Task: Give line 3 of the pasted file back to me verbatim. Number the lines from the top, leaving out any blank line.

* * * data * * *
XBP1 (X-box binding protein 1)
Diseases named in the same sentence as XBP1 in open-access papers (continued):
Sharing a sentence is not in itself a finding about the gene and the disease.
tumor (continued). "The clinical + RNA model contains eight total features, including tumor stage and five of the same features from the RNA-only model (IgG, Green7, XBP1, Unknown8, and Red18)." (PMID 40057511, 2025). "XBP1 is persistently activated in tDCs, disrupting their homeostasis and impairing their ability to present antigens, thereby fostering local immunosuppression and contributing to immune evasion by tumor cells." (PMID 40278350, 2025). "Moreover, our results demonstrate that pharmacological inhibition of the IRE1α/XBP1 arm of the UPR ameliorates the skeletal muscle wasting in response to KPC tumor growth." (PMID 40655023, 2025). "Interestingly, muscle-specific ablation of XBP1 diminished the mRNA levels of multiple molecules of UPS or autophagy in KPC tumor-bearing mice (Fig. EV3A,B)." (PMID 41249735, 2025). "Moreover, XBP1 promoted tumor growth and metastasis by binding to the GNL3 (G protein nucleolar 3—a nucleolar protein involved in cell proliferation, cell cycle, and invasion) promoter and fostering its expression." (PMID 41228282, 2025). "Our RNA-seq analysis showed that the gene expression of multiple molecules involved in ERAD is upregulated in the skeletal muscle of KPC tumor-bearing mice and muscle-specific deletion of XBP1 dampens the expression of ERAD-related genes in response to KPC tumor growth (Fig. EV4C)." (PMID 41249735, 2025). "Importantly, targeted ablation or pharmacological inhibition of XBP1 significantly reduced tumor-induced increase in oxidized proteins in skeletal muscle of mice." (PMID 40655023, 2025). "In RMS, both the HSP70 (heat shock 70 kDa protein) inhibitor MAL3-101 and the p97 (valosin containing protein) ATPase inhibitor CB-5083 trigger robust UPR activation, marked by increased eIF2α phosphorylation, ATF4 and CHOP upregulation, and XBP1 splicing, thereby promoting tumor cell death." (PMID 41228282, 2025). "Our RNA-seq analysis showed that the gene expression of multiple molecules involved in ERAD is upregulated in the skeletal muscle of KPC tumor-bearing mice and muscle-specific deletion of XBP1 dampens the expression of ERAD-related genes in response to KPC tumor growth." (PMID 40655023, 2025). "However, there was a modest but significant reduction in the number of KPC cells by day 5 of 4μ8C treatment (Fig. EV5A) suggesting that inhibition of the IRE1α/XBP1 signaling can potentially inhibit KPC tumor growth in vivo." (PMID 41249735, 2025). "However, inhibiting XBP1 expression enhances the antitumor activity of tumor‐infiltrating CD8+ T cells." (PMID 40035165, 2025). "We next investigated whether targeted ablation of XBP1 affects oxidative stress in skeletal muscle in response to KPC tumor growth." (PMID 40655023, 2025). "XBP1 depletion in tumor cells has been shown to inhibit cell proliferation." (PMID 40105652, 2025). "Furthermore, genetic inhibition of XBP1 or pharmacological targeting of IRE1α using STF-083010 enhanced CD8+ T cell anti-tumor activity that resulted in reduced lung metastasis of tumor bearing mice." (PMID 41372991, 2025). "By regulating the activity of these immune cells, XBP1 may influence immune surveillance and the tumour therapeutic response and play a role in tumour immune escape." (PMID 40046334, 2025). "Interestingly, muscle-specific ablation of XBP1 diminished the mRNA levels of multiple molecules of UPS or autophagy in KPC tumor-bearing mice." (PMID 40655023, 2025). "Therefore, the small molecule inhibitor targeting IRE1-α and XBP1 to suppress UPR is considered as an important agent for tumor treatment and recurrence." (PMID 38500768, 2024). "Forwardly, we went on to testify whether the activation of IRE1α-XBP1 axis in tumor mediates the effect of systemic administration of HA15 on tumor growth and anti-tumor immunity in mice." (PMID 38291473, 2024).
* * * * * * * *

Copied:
Sharing a sentence is not in itself a finding about the gene and the disease.